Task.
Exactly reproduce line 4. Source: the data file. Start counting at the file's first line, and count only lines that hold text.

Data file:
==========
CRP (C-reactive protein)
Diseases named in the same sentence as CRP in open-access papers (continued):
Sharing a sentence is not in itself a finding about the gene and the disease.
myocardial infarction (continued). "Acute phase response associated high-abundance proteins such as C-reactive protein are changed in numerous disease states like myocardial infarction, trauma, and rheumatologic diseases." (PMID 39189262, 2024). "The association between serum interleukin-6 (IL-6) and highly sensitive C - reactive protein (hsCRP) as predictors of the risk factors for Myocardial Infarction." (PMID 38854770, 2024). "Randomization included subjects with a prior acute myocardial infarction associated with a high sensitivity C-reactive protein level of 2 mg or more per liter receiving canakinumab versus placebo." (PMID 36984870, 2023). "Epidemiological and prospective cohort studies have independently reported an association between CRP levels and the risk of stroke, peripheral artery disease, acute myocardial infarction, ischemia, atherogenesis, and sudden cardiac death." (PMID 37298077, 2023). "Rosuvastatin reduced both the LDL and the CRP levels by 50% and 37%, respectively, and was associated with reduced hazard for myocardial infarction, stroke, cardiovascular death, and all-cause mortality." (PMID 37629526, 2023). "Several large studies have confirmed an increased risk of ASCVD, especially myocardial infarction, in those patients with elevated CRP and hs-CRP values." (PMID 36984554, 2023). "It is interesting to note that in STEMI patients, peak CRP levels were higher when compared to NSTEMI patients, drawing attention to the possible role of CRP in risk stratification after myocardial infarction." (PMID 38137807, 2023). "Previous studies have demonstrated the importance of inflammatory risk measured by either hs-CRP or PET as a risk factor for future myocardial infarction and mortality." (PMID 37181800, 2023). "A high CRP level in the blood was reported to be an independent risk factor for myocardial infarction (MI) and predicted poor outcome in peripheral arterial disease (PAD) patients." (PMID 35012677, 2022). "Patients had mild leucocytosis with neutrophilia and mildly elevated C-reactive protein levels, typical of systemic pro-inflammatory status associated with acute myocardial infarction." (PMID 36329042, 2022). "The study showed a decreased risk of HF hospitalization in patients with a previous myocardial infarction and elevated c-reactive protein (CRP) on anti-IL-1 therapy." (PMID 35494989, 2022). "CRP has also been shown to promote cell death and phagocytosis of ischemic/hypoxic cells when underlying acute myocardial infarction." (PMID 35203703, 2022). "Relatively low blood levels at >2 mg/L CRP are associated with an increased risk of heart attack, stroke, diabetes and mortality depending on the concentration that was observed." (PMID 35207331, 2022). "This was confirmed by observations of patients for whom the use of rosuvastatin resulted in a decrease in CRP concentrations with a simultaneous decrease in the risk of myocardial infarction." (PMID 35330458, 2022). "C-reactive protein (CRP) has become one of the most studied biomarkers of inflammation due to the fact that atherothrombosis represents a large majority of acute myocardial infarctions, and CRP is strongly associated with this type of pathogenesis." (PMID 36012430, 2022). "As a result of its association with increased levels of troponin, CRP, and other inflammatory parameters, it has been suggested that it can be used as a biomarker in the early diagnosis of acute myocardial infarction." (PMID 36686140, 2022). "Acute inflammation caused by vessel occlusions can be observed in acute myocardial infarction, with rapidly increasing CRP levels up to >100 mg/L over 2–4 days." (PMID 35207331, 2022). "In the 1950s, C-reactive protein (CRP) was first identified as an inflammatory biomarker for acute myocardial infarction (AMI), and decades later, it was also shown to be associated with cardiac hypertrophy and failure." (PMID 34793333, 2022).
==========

myocardial infarction (continued). "Acute phase response associated high-abundance proteins such as C-reactive protein are changed in numerous disease states like myocardial infarction, trauma, and rheumatologic diseases." (PMID 39189262, 2024). "The association between serum interleukin-6 (IL-6) and highly sensitive C - reactive protein (hsCRP) as predictors of the risk factors for Myocardial Infarction." (PMID 38854770, 2024). "Randomization included subjects with a prior acute myocardial infarction associated with a high sensitivity C-reactive protein level of 2 mg or more per liter receiving canakinumab versus placebo." (PMID 36984870, 2023). "Epidemiological and prospective cohort studies have independently reported an association between CRP levels and the risk of stroke, peripheral artery disease, acute myocardial infarction, ischemia, atherogenesis, and sudden cardiac death." (PMID 37298077, 2023). "Rosuvastatin reduced both the LDL and the CRP levels by 50% and 37%, respectively, and was associated with reduced hazard for myocardial infarction, stroke, cardiovascular death, and all-cause mortality." (PMID 37629526, 2023). "Several large studies have confirmed an increased risk of ASCVD, especially myocardial infarction, in those patients with elevated CRP and hs-CRP values." (PMID 36984554, 2023). "It is interesting to note that in STEMI patients, peak CRP levels were higher when compared to NSTEMI patients, drawing attention to the possible role of CRP in risk stratification after myocardial infarction." (PMID 38137807, 2023). "Previous studies have demonstrated the importance of inflammatory risk measured by either hs-CRP or PET as a risk factor for future myocardial infarction and mortality." (PMID 37181800, 2023). "A high CRP level in the blood was reported to be an independent risk factor for myocardial infarction (MI) and predicted poor outcome in peripheral arterial disease (PAD) patients." (PMID 35012677, 2022). "Patients had mild leucocytosis with neutrophilia and mildly elevated C-reactive protein levels, typical of systemic pro-inflammatory status associated with acute myocardial infarction." (PMID 36329042, 2022). "The study showed a decreased risk of HF hospitalization in patients with a previous myocardial infarction and elevated c-reactive protein (CRP) on anti-IL-1 therapy." (PMID 35494989, 2022). "CRP has also been shown to promote cell death and phagocytosis of ischemic/hypoxic cells when underlying acute myocardial infarction." (PMID 35203703, 2022). "Relatively low blood levels at >2 mg/L CRP are associated with an increased risk of heart attack, stroke, diabetes and mortality depending on the concentration that was observed." (PMID 35207331, 2022). "This was confirmed by observations of patients for whom the use of rosuvastatin resulted in a decrease in CRP concentrations with a simultaneous decrease in the risk of myocardial infarction." (PMID 35330458, 2022). "C-reactive protein (CRP) has become one of the most studied biomarkers of inflammation due to the fact that atherothrombosis represents a large majority of acute myocardial infarctions, and CRP is strongly associated with this type of pathogenesis." (PMID 36012430, 2022). "As a result of its association with increased levels of troponin, CRP, and other inflammatory parameters, it has been suggested that it can be used as a biomarker in the early diagnosis of acute myocardial infarction." (PMID 36686140, 2022). "Acute inflammation caused by vessel occlusions can be observed in acute myocardial infarction, with rapidly increasing CRP levels up to >100 mg/L over 2–4 days." (PMID 35207331, 2022). "In the 1950s, C-reactive protein (CRP) was first identified as an inflammatory biomarker for acute myocardial infarction (AMI), and decades later, it was also shown to be associated with cardiac hypertrophy and failure." (PMID 34793333, 2022).